Another example of where I should have bought once but didn’t pertains to black ballet flats. Several years ago, a close friend of mine purchased a pair of AGL ballet flats that she absolutely loved. I tried them on and shared her enthusiasm for the classic styling, polished look, and impeccable fit of those amazing shoes.
My shoe story is a bit different from Carolyn’s version above. I did end buying the AGL flats, twice in fact. But both times I returned the shoes, not because I didn’t love them but because they were out of my price range. I couldn’t justify spending that much money for a pair of shoes, especially since I was shopping virtually all the time and constantly exceeding my clothing budget. It wasn’t that I couldn’t afford the shoes; I didn’t want to sacrifice additional shopping in order to make the price work for my budget.
After I returned the AGL flats the second time, I bought a similar pair of shoes for about a third of the price. Like the shoes Carolyn initially purchased, my shoes were “acceptable” and were worn a decent number of times. However, I never loved them and didn’t feel fabulous when I wore them. Every time I put them on, I was reminded that I had settled for less than what I truly wanted.
This past January, I finally bought – and kept – a pair of black AGL flats. In truth, they were a belated Christmas present from my husband, who encouraged me to own the shoes I’ve coveted at long last. Since then, I’ve worn them countless times and have always felt great while wearing them. I no longer feel the need to continue to shop for black ballet flats, as I finally have a pair that ticks all the boxes.
Just think of how much trouble I could have saved myself had I just bought and kept the AGL flats the first time around. Not only would I have had a pair of shoes I loved for several years now, I also would have saved the $100 I spent on the lesser version. Yes, I might have had to postpone gratification until the shoes fit into my shopping budget and buy fewer items overall. But I would have stopped shopping for black flats and saved myself both time and money in the long run.
Settling – A Common but Troubling Shopping Trend
I know that Carolyn, Mo, and I are not alone in terms of buying twice, three times, or more when we should have just bought once. Back when I used to do wardrobe consulting, I saw lots of “multiples” in women’s closets. When I’d ask them why they had so many similar items, their answers often reflected the common tendency of settling for lesser versions and continuing to shop for something better. This shopping trend leads many women to have jam-packed closets full of lots of mediocre duplicate pieces. It also contributes to the phenomenon of staring into a full wardrobe and feeling like one has nothing to wear.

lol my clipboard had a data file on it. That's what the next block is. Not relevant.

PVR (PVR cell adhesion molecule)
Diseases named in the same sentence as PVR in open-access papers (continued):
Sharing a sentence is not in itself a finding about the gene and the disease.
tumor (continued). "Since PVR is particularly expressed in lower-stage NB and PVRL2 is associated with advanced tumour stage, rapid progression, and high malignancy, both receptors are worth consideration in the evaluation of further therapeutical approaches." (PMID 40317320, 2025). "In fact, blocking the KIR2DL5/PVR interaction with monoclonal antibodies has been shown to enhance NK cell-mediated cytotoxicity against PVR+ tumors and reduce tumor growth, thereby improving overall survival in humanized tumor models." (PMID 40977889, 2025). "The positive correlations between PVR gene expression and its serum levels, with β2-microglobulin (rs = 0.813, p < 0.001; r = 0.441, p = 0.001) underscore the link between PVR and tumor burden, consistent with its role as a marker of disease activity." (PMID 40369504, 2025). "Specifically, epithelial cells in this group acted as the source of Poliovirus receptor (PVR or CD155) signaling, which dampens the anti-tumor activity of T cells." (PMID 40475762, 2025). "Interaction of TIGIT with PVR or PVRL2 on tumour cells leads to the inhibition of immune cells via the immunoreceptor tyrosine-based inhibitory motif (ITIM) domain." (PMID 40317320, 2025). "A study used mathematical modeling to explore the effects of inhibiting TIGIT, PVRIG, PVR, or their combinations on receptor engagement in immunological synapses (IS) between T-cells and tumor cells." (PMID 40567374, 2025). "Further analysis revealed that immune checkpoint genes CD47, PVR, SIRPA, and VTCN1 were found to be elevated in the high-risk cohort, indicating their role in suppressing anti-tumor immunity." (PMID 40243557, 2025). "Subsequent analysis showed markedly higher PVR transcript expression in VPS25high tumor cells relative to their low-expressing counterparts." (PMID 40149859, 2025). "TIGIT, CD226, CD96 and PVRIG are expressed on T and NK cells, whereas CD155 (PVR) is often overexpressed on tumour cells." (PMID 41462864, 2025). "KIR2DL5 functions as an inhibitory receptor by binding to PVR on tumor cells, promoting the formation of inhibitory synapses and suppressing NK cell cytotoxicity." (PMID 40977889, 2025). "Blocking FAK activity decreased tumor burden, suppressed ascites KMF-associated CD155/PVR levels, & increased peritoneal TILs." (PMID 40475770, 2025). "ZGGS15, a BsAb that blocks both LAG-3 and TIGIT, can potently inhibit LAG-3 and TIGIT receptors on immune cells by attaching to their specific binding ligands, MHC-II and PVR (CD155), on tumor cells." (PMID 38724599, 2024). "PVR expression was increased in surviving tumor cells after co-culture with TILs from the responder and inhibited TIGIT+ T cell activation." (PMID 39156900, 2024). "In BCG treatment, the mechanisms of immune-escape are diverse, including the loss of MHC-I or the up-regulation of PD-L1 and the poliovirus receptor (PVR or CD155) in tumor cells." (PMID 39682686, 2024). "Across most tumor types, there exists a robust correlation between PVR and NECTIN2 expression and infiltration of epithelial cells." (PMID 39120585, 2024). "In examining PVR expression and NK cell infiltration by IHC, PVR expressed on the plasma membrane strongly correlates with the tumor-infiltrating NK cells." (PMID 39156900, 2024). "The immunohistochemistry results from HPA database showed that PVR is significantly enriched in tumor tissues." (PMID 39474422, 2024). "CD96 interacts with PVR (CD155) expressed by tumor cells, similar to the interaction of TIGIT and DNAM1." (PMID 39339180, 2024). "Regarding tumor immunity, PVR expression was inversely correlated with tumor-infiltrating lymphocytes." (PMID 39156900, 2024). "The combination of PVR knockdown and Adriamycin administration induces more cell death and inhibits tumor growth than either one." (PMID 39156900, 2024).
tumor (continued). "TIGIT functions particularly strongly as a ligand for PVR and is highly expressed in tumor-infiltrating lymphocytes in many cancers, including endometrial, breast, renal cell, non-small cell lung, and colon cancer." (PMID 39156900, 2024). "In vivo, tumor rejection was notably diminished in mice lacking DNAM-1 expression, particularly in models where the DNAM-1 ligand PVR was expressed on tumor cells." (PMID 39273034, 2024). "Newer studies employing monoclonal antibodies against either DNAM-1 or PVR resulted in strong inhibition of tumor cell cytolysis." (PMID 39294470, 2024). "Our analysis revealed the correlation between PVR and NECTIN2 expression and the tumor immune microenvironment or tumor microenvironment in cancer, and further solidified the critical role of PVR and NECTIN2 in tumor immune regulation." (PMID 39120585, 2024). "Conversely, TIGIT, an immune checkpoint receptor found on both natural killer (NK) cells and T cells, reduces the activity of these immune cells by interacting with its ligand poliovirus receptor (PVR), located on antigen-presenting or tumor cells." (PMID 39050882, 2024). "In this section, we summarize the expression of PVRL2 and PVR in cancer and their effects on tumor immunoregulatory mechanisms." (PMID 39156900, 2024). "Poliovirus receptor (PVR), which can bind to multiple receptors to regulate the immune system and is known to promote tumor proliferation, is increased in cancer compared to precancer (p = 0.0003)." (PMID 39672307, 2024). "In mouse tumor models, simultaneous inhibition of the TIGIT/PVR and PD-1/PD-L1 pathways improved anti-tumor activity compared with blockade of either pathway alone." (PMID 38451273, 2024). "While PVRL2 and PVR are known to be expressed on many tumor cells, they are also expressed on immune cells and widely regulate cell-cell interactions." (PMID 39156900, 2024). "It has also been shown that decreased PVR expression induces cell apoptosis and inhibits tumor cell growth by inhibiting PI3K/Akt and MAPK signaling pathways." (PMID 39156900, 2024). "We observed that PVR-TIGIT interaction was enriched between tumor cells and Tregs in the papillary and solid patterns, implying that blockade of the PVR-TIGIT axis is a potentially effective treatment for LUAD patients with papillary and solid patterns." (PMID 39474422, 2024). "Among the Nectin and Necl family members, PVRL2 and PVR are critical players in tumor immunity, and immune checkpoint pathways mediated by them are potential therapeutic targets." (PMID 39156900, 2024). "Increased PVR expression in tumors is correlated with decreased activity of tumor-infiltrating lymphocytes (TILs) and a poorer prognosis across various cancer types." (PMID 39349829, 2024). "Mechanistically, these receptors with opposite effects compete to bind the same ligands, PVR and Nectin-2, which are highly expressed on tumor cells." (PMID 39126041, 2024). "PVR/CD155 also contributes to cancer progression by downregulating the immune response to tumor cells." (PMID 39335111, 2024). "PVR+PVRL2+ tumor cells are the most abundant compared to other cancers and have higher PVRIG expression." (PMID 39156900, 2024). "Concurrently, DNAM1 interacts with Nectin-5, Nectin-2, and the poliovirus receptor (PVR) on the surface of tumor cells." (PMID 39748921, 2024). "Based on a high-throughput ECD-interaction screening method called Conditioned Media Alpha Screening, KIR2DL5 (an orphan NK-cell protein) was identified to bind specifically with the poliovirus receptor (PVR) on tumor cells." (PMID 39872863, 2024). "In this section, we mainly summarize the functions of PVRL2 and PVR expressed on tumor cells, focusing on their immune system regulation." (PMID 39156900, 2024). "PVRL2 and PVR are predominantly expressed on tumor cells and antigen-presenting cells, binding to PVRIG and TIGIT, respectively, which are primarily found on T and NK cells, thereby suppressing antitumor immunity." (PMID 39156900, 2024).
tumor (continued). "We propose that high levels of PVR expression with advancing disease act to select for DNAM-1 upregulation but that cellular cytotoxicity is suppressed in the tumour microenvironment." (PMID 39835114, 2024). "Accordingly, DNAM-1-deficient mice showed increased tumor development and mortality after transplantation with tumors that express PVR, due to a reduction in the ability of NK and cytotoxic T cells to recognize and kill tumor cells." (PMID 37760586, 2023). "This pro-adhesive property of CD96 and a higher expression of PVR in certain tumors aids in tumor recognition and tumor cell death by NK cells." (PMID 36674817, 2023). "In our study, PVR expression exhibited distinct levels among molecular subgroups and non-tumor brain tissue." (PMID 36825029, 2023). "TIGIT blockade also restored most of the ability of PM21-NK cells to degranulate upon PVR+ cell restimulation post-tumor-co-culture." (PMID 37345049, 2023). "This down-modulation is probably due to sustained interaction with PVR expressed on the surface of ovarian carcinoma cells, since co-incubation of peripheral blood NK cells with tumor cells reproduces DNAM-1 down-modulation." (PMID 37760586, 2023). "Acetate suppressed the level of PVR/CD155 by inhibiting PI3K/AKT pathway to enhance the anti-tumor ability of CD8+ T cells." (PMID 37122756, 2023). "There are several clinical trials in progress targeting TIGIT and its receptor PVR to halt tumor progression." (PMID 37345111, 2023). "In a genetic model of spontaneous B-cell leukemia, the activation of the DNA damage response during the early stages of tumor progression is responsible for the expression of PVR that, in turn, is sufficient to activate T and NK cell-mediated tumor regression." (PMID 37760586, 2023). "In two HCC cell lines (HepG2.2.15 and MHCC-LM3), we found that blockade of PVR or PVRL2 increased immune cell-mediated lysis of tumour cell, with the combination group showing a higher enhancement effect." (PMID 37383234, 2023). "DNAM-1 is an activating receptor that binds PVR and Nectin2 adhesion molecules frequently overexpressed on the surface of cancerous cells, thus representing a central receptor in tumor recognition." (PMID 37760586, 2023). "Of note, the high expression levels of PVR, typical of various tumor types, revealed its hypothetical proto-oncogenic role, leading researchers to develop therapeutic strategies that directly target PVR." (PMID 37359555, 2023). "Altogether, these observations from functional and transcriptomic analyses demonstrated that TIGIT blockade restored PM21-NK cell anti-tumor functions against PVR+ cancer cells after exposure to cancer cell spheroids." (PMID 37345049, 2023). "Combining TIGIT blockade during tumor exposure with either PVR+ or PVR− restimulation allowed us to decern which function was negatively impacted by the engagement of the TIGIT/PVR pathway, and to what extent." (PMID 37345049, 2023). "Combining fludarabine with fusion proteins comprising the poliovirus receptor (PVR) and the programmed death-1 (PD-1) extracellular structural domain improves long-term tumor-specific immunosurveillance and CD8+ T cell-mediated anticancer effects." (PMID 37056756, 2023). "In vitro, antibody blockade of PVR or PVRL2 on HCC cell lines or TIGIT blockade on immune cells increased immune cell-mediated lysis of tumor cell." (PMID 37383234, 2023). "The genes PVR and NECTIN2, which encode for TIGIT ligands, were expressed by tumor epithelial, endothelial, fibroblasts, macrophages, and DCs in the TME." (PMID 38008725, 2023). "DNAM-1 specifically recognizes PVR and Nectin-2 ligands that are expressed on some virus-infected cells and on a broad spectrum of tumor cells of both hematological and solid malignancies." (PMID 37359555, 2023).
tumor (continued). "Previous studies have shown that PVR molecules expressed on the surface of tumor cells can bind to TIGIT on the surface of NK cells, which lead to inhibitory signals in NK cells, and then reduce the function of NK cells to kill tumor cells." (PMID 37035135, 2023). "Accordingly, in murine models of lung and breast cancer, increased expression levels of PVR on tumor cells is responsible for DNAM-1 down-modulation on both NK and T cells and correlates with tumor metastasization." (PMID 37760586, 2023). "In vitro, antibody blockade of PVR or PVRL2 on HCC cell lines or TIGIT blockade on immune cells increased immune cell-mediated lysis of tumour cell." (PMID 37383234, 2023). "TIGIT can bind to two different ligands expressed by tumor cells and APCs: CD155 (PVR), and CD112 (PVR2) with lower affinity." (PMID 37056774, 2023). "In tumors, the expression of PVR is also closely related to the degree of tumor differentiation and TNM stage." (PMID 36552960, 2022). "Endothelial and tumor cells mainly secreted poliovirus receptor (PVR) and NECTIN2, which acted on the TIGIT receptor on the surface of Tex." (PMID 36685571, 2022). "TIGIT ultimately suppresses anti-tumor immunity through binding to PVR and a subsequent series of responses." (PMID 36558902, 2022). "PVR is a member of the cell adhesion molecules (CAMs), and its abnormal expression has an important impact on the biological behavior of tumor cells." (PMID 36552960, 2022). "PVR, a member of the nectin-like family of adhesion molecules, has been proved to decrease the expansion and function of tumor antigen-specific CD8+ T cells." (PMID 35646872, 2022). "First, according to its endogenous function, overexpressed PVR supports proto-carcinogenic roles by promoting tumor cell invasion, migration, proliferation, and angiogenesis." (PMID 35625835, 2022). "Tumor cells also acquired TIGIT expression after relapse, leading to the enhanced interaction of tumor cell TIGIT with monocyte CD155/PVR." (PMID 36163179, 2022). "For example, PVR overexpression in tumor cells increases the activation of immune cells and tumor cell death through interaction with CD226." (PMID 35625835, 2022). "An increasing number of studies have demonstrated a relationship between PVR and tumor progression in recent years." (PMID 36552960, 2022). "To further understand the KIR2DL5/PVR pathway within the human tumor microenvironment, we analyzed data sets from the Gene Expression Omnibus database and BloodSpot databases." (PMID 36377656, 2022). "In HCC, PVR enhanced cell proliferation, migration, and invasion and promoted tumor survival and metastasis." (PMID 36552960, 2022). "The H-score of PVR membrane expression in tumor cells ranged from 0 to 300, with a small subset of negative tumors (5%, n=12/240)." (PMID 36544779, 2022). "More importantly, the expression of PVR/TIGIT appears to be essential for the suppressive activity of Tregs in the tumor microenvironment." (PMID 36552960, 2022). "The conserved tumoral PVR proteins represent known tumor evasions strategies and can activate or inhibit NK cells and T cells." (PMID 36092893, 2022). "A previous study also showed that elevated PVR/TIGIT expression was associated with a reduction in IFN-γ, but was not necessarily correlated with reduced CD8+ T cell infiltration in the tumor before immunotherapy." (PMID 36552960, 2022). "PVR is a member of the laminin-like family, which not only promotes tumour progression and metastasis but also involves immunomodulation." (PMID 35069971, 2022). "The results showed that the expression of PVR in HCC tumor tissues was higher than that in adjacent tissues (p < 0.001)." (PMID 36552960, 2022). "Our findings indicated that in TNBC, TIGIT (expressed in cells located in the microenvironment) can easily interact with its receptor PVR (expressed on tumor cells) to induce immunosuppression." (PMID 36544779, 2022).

What if we all were to follow Carolyn’s wise advice and “Buy once”? What type of closets would we have then? I think many of us would have the smaller, more workable wardrobes we deeply desire if only we could hold out for what we truly want instead of settling for less.
If my AGL flats are any indication, I know I’d be well-served by aiming for higher quality and being willing to spend a bit more for it. Sure, we can sometimes find the items that meet our needs at low prices or on sale, but we shouldn’t buy things just because they are low priced or offered at a discount. Price should never be the sole or even the primary consideration of whether we buy something or not. Yes, it matters, but it isn’t all that matters.
The Bottom Line
The bottom line is that we need to love what we buy and not feel like we’re settling. When we settle, we aren’t satisfied and don’t end up feeling fabulous in what we’re wearing. We may continue to shop for pieces we already have in our closets. We may end up with multiples, none of which we’re all that excited about. That’s not what any of us want.
Buy once, buy what you truly want, and buy the best you can afford. If you need to delay gratification in order to purchase the best, it’s worth it. Every time I wear my AGL flats, I’m reminded of that, and I hope to have many more examples of this moving forward. I’m worth it, and so are you!